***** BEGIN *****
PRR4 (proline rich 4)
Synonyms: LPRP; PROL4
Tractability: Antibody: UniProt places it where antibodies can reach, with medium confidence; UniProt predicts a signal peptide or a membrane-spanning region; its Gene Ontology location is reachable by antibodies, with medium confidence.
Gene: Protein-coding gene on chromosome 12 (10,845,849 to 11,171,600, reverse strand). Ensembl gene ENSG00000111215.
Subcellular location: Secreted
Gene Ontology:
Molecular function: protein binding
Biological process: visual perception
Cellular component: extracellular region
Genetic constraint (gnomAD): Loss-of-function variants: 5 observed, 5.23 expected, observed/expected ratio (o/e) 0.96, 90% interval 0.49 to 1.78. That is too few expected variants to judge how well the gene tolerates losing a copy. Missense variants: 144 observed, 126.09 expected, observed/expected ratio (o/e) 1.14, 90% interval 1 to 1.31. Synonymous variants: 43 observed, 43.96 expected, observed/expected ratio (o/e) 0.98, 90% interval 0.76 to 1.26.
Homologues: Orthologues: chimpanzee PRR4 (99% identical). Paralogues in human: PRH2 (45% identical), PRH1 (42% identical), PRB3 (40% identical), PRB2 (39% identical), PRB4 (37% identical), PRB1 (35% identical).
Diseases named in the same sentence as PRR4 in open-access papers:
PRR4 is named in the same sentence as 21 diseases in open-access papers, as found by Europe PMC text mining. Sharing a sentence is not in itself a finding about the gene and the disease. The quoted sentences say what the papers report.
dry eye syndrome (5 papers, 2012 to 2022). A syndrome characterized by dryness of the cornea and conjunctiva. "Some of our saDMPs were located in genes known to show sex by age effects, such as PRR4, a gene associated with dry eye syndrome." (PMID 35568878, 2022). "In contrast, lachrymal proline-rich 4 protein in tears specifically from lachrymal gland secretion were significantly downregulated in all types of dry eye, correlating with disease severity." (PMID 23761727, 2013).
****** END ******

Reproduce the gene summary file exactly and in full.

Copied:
PRR4 (proline rich 4)
Synonyms: LPRP; PROL4
Tractability: Antibody: UniProt places it where antibodies can reach, with medium confidence; UniProt predicts a signal peptide or a membrane-spanning region; its Gene Ontology location is reachable by antibodies, with medium confidence.
Gene: Protein-coding gene on chromosome 12 (10,845,849 to 11,171,600, reverse strand). Ensembl gene ENSG00000111215.
Subcellular location: Secreted
Gene Ontology:
Molecular function: protein binding
Biological process: visual perception
Cellular component: extracellular region
Genetic constraint (gnomAD): Loss-of-function variants: 5 observed, 5.23 expected, observed/expected ratio (o/e) 0.96, 90% interval 0.49 to 1.78. That is too few expected variants to judge how well the gene tolerates losing a copy. Missense variants: 144 observed, 126.09 expected, observed/expected ratio (o/e) 1.14, 90% interval 1 to 1.31. Synonymous variants: 43 observed, 43.96 expected, observed/expected ratio (o/e) 0.98, 90% interval 0.76 to 1.26.
Homologues: Orthologues: chimpanzee PRR4 (99% identical). Paralogues in human: PRH2 (45% identical), PRH1 (42% identical), PRB3 (40% identical), PRB2 (39% identical), PRB4 (37% identical), PRB1 (35% identical).
Diseases named in the same sentence as PRR4 in open-access papers:
PRR4 is named in the same sentence as 21 diseases in open-access papers, as found by Europe PMC text mining. Sharing a sentence is not in itself a finding about the gene and the disease. The quoted sentences say what the papers report.
dry eye syndrome (5 papers, 2012 to 2022). A syndrome characterized by dryness of the cornea and conjunctiva. "Some of our saDMPs were located in genes known to show sex by age effects, such as PRR4, a gene associated with dry eye syndrome." (PMID 35568878, 2022). "In contrast, lachrymal proline-rich 4 protein in tears specifically from lachrymal gland secretion were significantly downregulated in all types of dry eye, correlating with disease severity." (PMID 23761727, 2013).